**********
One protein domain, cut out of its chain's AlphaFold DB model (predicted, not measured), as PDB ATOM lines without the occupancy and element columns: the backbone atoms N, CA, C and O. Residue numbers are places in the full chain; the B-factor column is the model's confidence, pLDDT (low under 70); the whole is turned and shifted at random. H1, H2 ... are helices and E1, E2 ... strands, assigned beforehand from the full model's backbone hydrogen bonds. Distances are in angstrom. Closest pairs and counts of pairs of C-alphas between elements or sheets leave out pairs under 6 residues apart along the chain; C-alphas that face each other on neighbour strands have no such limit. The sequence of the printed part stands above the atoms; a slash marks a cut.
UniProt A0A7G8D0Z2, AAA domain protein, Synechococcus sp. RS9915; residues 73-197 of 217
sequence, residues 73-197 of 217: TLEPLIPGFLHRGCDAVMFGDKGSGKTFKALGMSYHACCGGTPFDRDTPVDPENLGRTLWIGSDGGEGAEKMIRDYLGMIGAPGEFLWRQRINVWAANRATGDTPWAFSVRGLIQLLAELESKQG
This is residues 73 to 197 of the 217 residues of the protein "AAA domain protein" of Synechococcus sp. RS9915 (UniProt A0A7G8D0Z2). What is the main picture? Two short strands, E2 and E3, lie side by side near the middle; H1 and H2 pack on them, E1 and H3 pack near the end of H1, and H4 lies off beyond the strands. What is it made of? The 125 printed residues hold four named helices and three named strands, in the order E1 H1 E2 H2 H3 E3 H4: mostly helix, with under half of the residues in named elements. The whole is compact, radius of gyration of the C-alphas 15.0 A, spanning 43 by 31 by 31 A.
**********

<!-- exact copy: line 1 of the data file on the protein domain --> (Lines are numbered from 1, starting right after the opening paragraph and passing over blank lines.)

UniProt A0A7G8D0Z2, AAA domain protein, Synechococcus sp. RS9915; residues 73-197 of 217